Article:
Blowing Rock School’s Dr. Laurie Nelson-Gill Recognized for Excellence in Teaching

Published Thursday, April 14, 2016 at 1:50 pm

Blowing Rock School Reading Intervention Specialist Dr. Laurie Nelson-Gill has been selected for Special Honors for the national Winslow Coyne Reitnouer Excellence in Teaching Award, the only teacher in North Carolina to receive this recognition.

The Reitnouer Award honors teachers for leadership in using best practices to help students with disabilities become better readers. It is sponsored by Learning Ally, a national non-profit organization dedicated to helping blind, visually impaired and dyslexic students succeed in education. Learning Ally’s Jenny Falke stated that Dr. Gill was nominated for the award “for making a profound difference in the lives of students with print disabilities, for encouraging a love of reading, and for her commitment to driving student success.”

Nelson-Gill

Nelson-Gill

Gill’s recognition in part reflects her advocacy for using Dragon tablet devices and specialized reading software to help students overcome barriers to proficient reading. The purchase of the devices was funded by a grant of $1,000 from the Watauga Education Foundation (WEF) and a donation from a school family. Gill and four of her Blowing Rock School colleagues wrote the grant to the WEF, a local non-profit that supports enriched learning in the Watauga County Schools through grants that fund innovative instruction for students and professional development for teachers.

The new tablets and software offer crucial advantages to help struggling readers. One especially important feature is “synchronized voice text highlighting” that allows students to follow along with highlighted print as they listen and to adjust the speed of the real human voice (not synthesized speech) on the recording. Gill says these advances “can revolutionize the educational lives of challenged readers. It allows them to read independently like their peers, and the sooner they can do that, the sooner and more successfully they can prepare for middle school, high school, and college.”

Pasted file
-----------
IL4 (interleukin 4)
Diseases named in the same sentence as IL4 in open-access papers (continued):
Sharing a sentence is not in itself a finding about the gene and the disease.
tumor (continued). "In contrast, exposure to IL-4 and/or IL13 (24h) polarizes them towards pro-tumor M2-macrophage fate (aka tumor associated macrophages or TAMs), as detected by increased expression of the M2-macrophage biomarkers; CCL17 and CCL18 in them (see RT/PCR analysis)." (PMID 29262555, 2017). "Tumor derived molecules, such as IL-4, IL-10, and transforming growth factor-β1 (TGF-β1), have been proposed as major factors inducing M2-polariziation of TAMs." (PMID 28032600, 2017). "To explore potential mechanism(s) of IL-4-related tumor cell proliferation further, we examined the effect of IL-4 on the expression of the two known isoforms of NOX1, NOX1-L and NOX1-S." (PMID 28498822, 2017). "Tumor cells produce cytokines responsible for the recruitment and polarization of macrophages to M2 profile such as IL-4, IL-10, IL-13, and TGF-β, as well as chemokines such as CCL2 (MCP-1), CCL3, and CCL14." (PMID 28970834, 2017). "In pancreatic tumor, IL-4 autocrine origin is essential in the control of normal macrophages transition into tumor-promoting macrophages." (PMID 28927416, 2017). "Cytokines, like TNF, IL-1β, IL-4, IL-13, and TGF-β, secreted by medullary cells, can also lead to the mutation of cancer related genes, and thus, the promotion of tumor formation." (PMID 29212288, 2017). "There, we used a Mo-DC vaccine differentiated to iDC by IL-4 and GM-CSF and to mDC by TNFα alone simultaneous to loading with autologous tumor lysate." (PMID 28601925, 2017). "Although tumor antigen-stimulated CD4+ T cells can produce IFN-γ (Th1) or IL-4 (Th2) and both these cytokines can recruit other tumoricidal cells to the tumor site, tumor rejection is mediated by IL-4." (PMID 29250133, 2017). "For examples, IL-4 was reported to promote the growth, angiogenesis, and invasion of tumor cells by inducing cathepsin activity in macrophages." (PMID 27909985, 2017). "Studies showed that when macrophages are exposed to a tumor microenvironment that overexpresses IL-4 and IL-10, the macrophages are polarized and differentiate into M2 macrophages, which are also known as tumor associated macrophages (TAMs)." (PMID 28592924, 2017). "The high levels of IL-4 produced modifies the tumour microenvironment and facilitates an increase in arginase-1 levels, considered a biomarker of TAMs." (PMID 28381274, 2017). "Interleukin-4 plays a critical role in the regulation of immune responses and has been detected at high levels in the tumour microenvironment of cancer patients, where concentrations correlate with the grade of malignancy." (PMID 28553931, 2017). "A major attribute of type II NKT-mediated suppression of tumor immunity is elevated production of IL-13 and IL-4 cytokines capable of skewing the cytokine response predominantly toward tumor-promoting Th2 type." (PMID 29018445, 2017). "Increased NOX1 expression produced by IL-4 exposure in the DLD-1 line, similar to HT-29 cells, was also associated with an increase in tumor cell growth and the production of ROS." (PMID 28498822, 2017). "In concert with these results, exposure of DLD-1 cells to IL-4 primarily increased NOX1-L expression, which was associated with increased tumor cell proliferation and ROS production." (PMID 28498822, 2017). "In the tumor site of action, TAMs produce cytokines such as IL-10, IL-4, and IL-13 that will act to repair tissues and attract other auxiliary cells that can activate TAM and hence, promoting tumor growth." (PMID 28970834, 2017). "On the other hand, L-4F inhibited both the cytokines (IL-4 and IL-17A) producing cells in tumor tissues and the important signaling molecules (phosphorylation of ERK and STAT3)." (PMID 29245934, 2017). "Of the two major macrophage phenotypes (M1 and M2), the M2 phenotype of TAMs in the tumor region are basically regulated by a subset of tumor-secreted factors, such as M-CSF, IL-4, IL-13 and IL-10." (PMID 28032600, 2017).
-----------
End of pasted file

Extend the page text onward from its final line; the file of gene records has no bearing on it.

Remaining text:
Gill praised the work of her colleagues and their rapid embrace of new tools for helping students. She took special note of the pioneering work of Doug Herman and Marcia Winkler in applying the approaches at Blowing Rock, Lee Carter at Bethel Elementary, and the success of Tracy Markland in using the program at Watauga High School.

While deeply appreciative of the work of school system colleagues in adopting new approaches, Gill believes that accelerating the progress of print-challenged students can’t be done just during the school day. “It really requires a communal effort. I like to keep parents informed about what we’re doing and how we can do more, and I keep up with research and new developments to find where I can plug it in to strengthen instruction.”

Gill believes in a two-pronged approach for working with students. “We will only transform the lives of the print-challenged when we move mountains to make sure they are being taught on both their reading level and their listening level. This allows them to develop ideas and vocabulary at the highest level possible while learning to read at an appropriate instructional level.”

One student’s mother wrote a letter that vividly illustrates the value of Gill’s work, stating that “She combines her clinical understanding of how to teach struggling students to read with advances in understanding dyslexia and instructional technology. Ms. Gill’s expertise combined with her gentle tone was the perfect combination.” This mother’s son had struggled with reading in first grade and is now a proficient reader unaware that he had a reading problem when younger. The letter says that “Ms. Gill’s expertise and knowledge of reading curriculum and print book awareness were the cornerstones of his achievement, but her personality—one of understanding and care—was also pivotal to our son’s success and love of reading. She has bottomless faith that all students can learn to read. I can’t say enough about how well-deserving she is of this award.”

Gill has taught in the Watauga County Schools for six years and was 2012-13 Teacher of the Year at Green Valley School.

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